East of Constantinople, West of Shanghai

Live to fight another day

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I was thinking about running away, today.
Not specifically, but as an idea in itself.
Bear with me while I explain: I did a post on my Italian blog about what I would do were I a kid of 17 getting ready to end his high-school.
In a word: I’d forget about school grades as our school system’s disqualified. I’d look for an online certification in the subject I’d love to be my career, and then I’ll leave the country and pursue an education abroad. I closed my post observing that there is no dishonour in retreat if we retreat to save our life and our loved ones’.


My suggestions have been called defeatist – it is better to hold our ground against impossible odds and be blasted to hell, I was told, than run and fight another day.
Which of course sounds impressive on paper, looks great on film, but in real life is suicidal.

And this by circuitous ways led me to think about the stories I like, and the authors I prefer – and it turned out that most of my literary heroes are pragmatists that put survival above senseless heroism.
And I don’t mean just Dominic Flandry or Harry Flashman or Retief, and the endless sequence of opportunists and scoundrels in Jack Vance and Roger Zelazny on which I formed my personal worldview as a teenager.
I was reminded of John Carter’s “Still, I live!”
And mind you, if there was a guy all for facing impossible odds, that guy was the Warlord of Mars, but one thing is going for broke with a purpose and a plan (even if that plan fits snugly on a small post-it), another is throwing away all we have in an impressive but useless gesture.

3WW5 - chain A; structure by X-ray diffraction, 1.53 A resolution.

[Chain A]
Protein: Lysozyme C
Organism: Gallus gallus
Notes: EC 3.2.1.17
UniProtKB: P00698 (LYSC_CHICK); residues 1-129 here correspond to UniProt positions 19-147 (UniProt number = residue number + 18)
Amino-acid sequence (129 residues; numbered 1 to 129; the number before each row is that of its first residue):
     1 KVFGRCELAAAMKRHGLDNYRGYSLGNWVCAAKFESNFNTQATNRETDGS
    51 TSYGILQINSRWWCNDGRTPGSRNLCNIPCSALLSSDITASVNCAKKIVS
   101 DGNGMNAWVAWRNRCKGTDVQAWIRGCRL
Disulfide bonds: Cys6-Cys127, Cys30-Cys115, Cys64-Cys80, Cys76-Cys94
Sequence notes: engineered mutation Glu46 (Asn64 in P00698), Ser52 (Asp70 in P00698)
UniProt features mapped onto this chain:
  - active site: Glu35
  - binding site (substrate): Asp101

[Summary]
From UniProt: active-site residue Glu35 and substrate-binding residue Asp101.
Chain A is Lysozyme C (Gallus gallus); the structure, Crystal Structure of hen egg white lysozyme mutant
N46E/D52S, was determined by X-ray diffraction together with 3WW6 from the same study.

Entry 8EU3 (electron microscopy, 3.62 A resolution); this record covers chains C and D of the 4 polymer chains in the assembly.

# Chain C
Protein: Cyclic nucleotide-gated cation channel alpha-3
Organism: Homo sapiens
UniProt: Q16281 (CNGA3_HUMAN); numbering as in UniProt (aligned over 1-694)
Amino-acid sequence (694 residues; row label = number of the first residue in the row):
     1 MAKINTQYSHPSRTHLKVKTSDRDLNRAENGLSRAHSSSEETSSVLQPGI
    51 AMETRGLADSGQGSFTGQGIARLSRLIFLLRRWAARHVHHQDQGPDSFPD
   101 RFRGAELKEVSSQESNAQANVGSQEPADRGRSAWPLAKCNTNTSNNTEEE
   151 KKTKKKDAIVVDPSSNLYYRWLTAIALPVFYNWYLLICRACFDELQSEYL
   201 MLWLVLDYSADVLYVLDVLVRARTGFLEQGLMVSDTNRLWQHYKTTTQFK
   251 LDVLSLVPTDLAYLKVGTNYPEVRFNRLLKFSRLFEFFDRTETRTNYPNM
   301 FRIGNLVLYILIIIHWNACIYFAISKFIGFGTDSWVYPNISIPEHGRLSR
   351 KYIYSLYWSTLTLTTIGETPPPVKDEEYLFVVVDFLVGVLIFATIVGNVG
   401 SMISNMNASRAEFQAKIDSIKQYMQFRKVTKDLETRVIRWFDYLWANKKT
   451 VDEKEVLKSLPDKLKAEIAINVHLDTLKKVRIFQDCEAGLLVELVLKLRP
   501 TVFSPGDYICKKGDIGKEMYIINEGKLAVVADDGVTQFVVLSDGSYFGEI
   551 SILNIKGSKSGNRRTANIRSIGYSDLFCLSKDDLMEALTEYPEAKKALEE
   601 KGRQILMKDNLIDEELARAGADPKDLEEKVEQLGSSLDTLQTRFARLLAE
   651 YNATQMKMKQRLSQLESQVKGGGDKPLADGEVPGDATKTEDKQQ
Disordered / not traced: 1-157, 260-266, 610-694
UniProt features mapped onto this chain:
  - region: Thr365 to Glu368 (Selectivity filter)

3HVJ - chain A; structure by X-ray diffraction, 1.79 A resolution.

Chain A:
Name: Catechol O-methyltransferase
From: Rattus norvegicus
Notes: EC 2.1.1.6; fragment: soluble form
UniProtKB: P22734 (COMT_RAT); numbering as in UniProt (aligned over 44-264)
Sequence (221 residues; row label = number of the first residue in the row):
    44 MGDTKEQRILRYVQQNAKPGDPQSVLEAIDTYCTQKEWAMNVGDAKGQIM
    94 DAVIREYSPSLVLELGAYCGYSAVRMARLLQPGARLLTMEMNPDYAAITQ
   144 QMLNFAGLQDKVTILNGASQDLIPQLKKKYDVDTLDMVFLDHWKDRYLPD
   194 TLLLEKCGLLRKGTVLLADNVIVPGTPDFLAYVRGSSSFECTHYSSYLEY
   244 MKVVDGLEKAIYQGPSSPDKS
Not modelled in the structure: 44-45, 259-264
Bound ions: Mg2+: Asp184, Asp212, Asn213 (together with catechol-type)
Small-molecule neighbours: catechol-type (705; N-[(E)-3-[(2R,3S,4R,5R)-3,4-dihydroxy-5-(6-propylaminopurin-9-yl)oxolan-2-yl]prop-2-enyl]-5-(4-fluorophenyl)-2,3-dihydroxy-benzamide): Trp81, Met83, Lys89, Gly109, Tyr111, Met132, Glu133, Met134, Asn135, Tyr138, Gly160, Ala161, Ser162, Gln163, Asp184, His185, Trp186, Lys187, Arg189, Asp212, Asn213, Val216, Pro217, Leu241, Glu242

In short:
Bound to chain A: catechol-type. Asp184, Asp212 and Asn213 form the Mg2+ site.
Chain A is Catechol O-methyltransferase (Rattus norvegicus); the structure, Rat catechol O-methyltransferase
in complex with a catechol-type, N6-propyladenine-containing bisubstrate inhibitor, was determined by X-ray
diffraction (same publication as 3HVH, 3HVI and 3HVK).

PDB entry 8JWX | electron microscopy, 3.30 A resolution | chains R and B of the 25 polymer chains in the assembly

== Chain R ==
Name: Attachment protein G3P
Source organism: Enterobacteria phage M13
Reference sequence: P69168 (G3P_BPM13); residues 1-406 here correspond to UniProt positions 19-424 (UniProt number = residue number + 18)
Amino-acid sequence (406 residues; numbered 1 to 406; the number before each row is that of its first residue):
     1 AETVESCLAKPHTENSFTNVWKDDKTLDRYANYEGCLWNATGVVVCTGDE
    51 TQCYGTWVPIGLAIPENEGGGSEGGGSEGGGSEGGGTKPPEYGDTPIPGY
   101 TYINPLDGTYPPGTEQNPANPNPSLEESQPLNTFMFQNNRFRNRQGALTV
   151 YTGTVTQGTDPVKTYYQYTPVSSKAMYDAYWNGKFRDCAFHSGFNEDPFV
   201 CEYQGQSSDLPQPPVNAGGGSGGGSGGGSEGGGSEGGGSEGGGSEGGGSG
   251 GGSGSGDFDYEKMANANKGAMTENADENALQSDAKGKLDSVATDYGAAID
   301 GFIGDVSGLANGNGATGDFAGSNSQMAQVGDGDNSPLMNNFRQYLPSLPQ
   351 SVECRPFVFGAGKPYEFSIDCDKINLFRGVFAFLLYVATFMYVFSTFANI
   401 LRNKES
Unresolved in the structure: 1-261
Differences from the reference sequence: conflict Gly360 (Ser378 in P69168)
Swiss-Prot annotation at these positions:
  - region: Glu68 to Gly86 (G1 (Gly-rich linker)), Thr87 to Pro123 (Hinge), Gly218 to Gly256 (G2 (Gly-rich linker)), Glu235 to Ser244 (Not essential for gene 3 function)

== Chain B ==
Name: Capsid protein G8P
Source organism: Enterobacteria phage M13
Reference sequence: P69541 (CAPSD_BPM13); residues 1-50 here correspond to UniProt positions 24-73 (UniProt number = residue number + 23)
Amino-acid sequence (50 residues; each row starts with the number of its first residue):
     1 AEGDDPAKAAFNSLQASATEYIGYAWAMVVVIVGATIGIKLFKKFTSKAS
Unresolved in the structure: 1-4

I’m sometimes nervous about the advancing rhetoric of the grand gesture that gets bandied around even for the most basic life or career choices. I don’t like when a kid that braves an uncertain future looking for a job on the other side of the world is called a craven or his gamble is called jumping boat, while those that bow down to certain expectations and basically try and get cosy in their cul-de-sac are treated like heroes.
And being a person that does most of his living in stories and with stories, I wonder if the myths of self-sacrifice for its own sake, of meaningless heroism, has not infected our entertainment. And because we learn from stories, some of us are getting mired in a mind swamp of love as pain, hope as illusion and escape as guilt.
But if love doesn’t need to be tragic and there’s always reason for hope, then running away is no shameful act in itself.


It’s like that old Greek conundrum, who was greater, Odysseus or Achilles.
Well, maybe I spent too much time in the company of fictional scoundrels, but my money is on the King of Ithaca.

Author: Davide Mana

Paleontologist. By day, researcher, teacher and ecological statistics guru. By night, pulp fantasy author-publisher, translator and blogger. In the spare time, Orientalist Anonymous, guerilla cook.

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